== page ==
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Emerald ash borer (EAB) was first identified in Minnesota in May, 2009. It is a serious pest that has killed tens of millions of ash trees in the USA, causing significant environmental damage with economic costs. For this reason, EAB is considered a regulated pest that involves restrictions at both the state and federal levels.
A plant pest quarantine for EAB has been established in Minnesota, by the Minnesota Department of Agriculture (MDA) and its federal counterpart, USDA Animal and Plant Health Inspection Service (APHIS) Plant Protection and Quarantine (PPQ). No regulated articles are legally allowed to move outside of a quarantine (untreated or treated), unless they are accompanied by a MDA Certificate or Limited Permit. MDA Certificates and Limited Permits are only available when a Compliance Agreement (CA) is signed between the Minnesota Department of Agriculture and the company, city, county, agency, or organization interested in moving the regulated article.
Several treatments are approved for EAB. The treatment must occur at a designated private facility that is certified by either a qualified USDA APHIS PPQ official or a qualified MDA official (agency officials). Certification inspections by agency officials must be carried out prior to the first sale of treated regulated articles, or whenever a malfunction or alteration in the facility system warrants a certification inspection. Certification will be granted by agency officials on the basis of the ability of the facility to meet treatment requirements, in addition to the extent of the facility’s export safeguards to prevent re-infestation of treated regulated article.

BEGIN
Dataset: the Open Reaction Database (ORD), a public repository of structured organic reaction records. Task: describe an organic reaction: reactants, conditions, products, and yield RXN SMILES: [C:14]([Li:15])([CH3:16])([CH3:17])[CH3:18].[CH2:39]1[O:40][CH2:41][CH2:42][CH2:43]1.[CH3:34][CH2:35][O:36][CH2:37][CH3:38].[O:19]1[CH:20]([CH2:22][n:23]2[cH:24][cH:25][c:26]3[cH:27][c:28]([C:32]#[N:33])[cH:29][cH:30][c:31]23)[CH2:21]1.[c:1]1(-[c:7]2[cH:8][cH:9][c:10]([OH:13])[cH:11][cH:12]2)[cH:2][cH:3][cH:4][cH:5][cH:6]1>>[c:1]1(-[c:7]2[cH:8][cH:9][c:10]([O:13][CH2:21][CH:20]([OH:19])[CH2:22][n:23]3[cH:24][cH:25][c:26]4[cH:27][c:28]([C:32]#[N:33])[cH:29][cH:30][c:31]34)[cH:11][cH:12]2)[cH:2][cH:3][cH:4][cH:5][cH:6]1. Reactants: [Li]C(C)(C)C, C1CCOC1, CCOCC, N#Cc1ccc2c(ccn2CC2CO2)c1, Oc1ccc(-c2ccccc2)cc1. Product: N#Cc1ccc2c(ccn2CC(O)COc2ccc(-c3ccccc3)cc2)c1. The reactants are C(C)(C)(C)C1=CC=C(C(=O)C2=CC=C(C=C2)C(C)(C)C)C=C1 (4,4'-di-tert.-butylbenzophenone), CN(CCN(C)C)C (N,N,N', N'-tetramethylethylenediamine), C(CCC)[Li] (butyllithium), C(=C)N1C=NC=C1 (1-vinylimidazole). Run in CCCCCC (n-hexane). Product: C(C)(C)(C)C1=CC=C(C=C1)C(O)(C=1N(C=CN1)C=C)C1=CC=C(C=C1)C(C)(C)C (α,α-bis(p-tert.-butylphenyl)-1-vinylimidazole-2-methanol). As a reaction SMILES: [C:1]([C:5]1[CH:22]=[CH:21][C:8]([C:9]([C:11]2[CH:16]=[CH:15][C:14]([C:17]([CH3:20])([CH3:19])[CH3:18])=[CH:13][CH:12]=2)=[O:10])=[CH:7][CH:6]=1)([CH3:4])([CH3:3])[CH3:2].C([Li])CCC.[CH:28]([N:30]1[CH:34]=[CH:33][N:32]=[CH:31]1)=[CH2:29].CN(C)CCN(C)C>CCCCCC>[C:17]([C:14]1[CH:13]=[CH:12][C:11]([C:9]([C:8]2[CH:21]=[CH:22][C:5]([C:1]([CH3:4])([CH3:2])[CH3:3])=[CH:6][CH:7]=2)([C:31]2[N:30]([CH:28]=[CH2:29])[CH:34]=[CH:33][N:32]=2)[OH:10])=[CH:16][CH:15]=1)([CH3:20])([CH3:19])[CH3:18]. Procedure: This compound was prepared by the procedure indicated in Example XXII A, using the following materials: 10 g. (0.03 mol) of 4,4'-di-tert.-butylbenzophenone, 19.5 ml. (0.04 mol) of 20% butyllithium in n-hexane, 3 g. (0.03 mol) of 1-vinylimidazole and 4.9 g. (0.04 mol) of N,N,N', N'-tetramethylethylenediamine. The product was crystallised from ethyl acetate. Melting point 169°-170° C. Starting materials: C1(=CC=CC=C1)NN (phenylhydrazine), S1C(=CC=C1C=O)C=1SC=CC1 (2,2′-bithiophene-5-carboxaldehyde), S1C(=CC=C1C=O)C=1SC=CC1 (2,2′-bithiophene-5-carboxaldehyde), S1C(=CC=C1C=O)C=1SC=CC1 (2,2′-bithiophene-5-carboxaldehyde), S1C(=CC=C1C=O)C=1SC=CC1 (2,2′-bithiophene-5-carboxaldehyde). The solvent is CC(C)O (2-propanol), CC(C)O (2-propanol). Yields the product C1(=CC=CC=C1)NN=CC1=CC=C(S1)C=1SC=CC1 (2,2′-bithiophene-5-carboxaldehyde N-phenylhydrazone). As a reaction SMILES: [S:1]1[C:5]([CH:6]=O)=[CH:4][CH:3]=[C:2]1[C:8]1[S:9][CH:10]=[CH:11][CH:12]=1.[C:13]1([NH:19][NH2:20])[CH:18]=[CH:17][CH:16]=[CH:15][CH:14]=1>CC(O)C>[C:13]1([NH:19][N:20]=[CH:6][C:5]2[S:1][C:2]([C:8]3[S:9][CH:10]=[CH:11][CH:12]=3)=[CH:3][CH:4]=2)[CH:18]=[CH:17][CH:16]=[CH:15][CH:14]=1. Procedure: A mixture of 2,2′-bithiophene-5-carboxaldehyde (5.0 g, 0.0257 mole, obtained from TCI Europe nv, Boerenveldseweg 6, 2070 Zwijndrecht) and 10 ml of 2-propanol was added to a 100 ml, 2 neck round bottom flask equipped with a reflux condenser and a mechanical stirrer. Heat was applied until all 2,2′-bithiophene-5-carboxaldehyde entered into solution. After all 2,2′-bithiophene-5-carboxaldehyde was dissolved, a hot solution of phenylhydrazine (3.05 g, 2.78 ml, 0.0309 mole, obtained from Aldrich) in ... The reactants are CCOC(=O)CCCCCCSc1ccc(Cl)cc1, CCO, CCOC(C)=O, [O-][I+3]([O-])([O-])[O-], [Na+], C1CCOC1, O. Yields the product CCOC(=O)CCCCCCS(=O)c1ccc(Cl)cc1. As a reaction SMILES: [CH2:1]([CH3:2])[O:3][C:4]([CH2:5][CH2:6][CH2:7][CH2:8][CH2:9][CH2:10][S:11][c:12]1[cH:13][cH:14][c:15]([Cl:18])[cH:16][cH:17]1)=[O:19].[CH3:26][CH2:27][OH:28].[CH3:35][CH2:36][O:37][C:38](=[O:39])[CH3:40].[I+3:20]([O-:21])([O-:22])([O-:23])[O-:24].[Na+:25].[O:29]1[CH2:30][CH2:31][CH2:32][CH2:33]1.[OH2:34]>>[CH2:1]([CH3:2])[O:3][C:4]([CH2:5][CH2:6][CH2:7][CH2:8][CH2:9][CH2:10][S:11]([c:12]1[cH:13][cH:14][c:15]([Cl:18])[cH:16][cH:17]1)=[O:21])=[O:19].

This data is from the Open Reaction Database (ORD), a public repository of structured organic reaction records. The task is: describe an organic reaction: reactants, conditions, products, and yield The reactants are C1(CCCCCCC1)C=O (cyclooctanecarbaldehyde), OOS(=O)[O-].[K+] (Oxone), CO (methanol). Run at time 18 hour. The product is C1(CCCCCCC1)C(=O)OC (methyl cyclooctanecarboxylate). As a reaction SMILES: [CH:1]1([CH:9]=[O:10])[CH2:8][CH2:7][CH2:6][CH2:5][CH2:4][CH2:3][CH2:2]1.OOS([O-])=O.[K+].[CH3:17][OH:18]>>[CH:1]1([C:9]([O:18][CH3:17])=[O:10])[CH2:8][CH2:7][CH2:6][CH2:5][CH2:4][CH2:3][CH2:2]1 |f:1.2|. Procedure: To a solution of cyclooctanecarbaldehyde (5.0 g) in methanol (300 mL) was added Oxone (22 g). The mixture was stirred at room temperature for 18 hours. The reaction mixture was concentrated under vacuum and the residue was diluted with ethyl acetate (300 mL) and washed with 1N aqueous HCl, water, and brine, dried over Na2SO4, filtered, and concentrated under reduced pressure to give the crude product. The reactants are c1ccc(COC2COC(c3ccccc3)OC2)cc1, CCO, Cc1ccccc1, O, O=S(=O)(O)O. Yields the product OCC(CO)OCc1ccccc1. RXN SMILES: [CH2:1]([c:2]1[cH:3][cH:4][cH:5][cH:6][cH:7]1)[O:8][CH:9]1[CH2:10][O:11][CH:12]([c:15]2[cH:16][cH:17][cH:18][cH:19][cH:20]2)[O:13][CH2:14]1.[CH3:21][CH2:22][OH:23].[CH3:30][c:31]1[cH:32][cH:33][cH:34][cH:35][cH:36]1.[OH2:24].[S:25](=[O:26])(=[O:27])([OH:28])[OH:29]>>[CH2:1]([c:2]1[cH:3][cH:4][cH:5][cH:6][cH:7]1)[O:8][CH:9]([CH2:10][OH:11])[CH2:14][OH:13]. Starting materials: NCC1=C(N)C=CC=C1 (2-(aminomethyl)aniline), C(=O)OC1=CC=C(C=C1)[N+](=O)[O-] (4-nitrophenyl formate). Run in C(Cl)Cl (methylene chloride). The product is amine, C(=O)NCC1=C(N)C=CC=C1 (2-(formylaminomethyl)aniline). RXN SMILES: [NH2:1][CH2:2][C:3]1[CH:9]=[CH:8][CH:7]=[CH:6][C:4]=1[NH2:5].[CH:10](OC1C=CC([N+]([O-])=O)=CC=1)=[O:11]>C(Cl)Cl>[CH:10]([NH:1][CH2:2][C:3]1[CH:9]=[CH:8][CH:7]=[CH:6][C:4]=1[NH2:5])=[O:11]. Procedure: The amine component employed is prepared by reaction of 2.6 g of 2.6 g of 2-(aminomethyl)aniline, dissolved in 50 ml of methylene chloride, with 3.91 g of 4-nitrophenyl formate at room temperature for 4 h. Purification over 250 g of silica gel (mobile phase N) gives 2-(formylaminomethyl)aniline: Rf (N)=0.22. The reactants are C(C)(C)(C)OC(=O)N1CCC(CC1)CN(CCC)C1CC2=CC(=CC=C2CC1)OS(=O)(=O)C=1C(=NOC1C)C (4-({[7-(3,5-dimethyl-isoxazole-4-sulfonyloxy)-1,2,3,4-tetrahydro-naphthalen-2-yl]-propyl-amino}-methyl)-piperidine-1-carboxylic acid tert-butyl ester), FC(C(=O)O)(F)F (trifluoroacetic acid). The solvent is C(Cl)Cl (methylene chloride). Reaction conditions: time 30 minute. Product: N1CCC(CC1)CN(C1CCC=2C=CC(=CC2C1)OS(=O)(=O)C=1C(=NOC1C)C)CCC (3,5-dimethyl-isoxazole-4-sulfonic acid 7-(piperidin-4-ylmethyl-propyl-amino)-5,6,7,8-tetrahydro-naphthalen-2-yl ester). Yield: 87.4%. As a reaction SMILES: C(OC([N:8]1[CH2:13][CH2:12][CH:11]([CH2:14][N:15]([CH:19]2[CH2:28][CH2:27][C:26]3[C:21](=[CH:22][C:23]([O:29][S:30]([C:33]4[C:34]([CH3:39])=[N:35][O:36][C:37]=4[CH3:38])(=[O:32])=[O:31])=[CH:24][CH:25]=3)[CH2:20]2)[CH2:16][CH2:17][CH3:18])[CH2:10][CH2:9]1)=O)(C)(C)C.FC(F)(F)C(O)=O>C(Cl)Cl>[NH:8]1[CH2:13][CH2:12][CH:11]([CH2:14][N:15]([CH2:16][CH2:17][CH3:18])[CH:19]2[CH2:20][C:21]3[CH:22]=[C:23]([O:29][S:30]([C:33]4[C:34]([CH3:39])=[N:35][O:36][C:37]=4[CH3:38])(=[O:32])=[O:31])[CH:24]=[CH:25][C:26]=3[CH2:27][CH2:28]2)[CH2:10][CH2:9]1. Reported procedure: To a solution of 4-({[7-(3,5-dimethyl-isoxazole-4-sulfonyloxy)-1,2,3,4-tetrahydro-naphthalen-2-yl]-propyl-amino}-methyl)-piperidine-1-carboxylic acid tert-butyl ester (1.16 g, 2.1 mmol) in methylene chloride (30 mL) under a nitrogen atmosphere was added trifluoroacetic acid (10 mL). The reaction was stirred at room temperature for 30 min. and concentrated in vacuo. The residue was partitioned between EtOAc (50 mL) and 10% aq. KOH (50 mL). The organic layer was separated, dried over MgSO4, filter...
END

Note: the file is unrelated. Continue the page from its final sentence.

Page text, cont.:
For clarity, “certification” and “re-certification” will both be referred to as “certification” in this document.
All listed regulated articles in the quarantine may not be removed from the quarantine boundaries unless the business that is moving the regulated article out of the quarantine has a signed Compliance Agreement with the State of Minnesota.
In addition, a Standard Operating Procedure (SOP) must be attached to the Compliance Agreement that explains how each company will attain the treatment standards, and all products moving out of the quarantine must be accompanied by a Certificate or a Limited Permit. The following is an explanation of the SOP.
In order to obtain certification from the MDA for movement of regulated articles, the SOP must clearly explain these four main components:
These four components are explained below.
Facilities may propose what information will be contained in the records for the SOP. Agency officials will discuss what modifications to a facility’s current record system may be needed, if any.
A template for an SOP is available from MDA and is included with the Compliance Agreement draft. The SOP template also contains a limited amount of information about the required Certificate and Limited Permit.
The process of reviewing the SOP may take as long as sixty (60) days and subsequent requests for additional information may further extend this time. Facilities should take this time constraint into account when developing a timeline for their Compliance Agreement, or Compliance Agreement renewal. SOP approvals expire one year from the approval date, if the facility has not been re-certified.
Minnesota Department of Agriculture (MDA), 625 Robert Street N, St. Paul, MN 55155-2538, email@example.com